August 28, 2011

GuestPost: Aubrey Coletti author of ALTERED & GIVEAWAY

 Today we have Aubrey Coletti the author of Altered for a guestpost here on my blog.


 Aubrey Coletti

One of the first things those who have read or learned about “Altered” express is surprise that schools quite similar to the fictional J. Alter Academy exist. I certainly was shocked to learn of places like the Judge Rottenberg Center (right in Canton, Massachusetts, by my own home town!) which uses skin shock devices to enforce behavioral rules on the children residing in their center, or the WWASP, the World Wide Association of Specialty Programs, an umbrella organization for many “teen help” programs which accepts children with supposed psychological or behavioral problems and which have been accused of being little more than “teen torture centers.”

The fact of the matter is those suffering from mental and emotional disturbances are still in danger of being treated as willful delinquents, or walking time-bombs. While “Altered” is written very much as a fictional teen sci-fi thriller, packed with as much drama, humor, and action as I could fit into 272 pages, I also tried to pack in as much realism as possible. Most of the characters are composites of my friends and family, with lots of the dialogue taken from real life. Mental illness is something close to home for me, from a history of it in my family, my own struggles with anorexia, anxiety disorder and depression, and watching close friends struggle as well. The idea of having some type of skill or talent to make up for being sick, or different, or an outsider is nothing new: being the ardent X-Men fangirl that I am, you will probably see some parallels. But while many of the characters have extraordinary abilities to make up for their mental and emotional struggles, I tried to keep the experience of living with a sickness in your mind and heart as true to life as I could make it.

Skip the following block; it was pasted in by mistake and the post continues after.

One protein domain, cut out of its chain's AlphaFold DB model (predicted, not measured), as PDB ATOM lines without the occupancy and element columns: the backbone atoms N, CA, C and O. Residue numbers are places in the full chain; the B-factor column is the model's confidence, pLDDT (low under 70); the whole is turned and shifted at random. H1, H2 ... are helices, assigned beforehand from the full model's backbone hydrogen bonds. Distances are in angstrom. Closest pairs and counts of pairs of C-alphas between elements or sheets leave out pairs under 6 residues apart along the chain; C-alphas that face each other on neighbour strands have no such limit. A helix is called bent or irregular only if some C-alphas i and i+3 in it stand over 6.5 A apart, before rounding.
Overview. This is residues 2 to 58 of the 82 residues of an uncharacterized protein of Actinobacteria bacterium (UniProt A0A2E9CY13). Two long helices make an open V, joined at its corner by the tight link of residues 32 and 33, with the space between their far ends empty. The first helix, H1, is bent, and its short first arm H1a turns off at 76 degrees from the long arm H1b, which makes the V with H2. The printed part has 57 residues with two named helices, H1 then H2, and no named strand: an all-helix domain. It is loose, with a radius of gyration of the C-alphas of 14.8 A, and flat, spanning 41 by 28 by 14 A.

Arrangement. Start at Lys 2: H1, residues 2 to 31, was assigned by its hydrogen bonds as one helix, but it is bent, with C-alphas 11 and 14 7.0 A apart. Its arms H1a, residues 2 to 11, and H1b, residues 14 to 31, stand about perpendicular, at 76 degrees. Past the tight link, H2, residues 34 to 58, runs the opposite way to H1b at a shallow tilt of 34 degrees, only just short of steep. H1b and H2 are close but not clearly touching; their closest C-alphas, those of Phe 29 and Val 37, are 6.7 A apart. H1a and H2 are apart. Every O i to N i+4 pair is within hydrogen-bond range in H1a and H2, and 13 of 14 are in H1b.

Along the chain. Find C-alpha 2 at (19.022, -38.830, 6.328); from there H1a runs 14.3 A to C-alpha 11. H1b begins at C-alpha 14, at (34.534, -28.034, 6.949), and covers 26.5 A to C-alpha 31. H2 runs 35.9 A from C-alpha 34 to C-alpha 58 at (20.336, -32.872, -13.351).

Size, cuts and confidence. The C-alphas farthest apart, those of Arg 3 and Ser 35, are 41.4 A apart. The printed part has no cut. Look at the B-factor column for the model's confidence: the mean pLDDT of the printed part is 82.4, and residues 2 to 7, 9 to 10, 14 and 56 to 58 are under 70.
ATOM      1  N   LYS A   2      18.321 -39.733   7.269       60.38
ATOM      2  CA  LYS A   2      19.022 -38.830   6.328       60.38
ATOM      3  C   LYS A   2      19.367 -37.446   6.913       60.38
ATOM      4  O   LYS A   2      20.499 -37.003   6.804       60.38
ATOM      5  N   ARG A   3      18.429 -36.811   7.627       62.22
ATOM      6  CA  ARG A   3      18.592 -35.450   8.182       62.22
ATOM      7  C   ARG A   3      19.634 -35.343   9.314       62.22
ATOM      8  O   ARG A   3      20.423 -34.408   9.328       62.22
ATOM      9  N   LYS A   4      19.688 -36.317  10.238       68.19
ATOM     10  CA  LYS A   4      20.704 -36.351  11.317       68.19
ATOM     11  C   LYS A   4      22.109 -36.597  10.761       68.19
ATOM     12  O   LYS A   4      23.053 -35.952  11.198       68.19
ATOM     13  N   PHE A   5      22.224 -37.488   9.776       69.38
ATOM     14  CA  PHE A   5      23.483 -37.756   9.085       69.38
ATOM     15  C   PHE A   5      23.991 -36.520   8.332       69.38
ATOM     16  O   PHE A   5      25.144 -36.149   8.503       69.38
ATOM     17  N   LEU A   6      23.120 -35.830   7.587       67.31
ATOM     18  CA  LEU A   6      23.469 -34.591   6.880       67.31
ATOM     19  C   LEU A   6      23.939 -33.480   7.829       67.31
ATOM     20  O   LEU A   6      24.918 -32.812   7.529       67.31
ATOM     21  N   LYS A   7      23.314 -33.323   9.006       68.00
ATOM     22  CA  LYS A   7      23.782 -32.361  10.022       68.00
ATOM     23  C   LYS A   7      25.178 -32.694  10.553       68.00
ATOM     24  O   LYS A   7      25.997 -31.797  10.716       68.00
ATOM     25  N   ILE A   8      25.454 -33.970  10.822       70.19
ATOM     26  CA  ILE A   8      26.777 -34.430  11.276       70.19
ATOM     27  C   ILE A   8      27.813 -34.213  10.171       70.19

I try not to have any deliberate “messages” in my writing, and just let the characters do the talking. But if I have any main theme in “Altered”, it’s that of family: the family you make based on love and trust, the family made up of friends and lovers who chose each other. In the absence of adults they can trust and rely upon, the characters of “Altered” make their own family, watching each other’s backs, fighting for their goals and carrying each other when one of their own can’t walk. It may be my most deeply help belief that you can get through anything with a family like that, whether it be draconian teachers or the terrors in your own mind: if you’re not alone, you can survive it. If anything, I hope my book can give that sense to those who read it, that there is no reason to go through life alone. 

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